• January 2009
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My Apologies to the President

Dear President Obama,

It is with much contrition that I write you this sincere letter.  While I do owe you an apology for some things that occurred during your special event, I would like to preface that apology with this: Some of these unfortunate occurrences were not totally my fault.   As a matter of fact, my shameful behavior this past weekend can be explained, if you listen with kindness and tolerance in your heart.  I hope I have read you correctly these last two years and that you will listen with an open heart and not judge me.

Some things happened during your inauguration.  These things could not be avoided…most of the time.

I would like to apologize for harboring malice in my heart during a weekend when every American was exploding with deep jubilance.  Malice toward an elder, who only wanted to celebrate in this moment as much as I and the other two million Americans who jam packed the National Mall wanted.  I know you are the president who stands for unity and civility and all, BUT…

See, what had happened was…

My friend had four tickets located in the “silver” section of the mall.  Two were supposed to go to her brother and sister in law.  This left two tickets.  Now, let me say, President Obama, I naturally assumed that I would not be granted one of the tickets.  This friend had graciously opened up her couch to me for four nights just so I could see you become the first Black nerd president.  I was more than happy with the free place to stay.  I assumed that my friend and her husband would naturally take the other two tickets.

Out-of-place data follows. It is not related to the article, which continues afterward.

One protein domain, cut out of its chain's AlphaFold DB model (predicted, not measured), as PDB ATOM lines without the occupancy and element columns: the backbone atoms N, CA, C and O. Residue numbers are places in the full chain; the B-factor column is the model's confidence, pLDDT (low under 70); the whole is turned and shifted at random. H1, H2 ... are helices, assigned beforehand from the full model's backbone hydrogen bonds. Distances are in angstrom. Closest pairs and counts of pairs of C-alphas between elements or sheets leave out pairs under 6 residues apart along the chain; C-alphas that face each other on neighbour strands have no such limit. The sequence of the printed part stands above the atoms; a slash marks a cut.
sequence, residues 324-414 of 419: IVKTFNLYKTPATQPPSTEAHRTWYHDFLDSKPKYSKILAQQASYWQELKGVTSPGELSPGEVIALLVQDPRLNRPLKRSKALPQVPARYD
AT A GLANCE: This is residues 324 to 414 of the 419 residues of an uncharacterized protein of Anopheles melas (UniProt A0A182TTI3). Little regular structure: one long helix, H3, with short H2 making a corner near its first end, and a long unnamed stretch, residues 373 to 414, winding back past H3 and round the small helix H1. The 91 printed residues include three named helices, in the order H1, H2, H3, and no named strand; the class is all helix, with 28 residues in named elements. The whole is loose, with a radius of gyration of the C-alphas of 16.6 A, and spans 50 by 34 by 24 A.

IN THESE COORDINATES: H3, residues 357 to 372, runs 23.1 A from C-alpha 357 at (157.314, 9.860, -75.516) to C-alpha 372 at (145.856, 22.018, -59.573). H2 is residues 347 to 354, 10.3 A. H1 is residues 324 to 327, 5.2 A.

But, then her husband mentioned that he had to be in Chicago the day of your inauguration.  He had some sort of interview that he couldn’t get around.  I still didn’t make any false assumptions, though. It would be too tacky to “suggest” the final ticket be handed over to me.  I merely woke up early the next morning and made breakfast for everyone. Not because I was brownnosing, Mr. President.  But, because I was grateful to be alive during this moment in history.  To be in D.C. amongst so much happiness and hope and extra silver tickets just lying around waiting to be offered to a helpful house guest. I also helped get one or two of the children dressed one morning.  Again, I would have done this even if there was not the question of “What to do with this extra ticket?”

My friend, with no pressure from me, implied that she might be able to hook me up with a ticket.  Can you blame me, Sir?  Can you blame me for then assuming I would have a good spot on that Tuesday morning?  If you were me, wouldn’t you have gotten excited that you might actually SEE the new president being sworn in?  Not just watch it from one of the jumbotrons, but actually be able to see the outline of this blurred figure as he took his oath of office?

Well, Mr. President…

Let me just say it wasn’t fair!  I put in two days more than Aunt Henrietta!  Granted, she had been my friend’s aunt for almost 40 years and had taken a plane in from England, I, President Obama, had made eggs and grits for four grown ass people and three loud children who ran around too damn much!  I brought humor and intelligent conversation to that house days before Aunt Henrietta strolled in, crying her crocodile tears and going on about how unreal this moment was for her and how she just found herself so overcome with emotion that she had been crying on and off for days.  Yeah, right, Aunt Henrietta…

I should not have entertained thoughts of chugging Aunt Henrietta’s boots in the lake behind the house or sneezing on her fragile older person immune system.  It was wrong, I’ll admit that.  But, it should be noted that Aunt Henrietta won the silver ticket by fighting dirty.  Very, very dirty, I might add.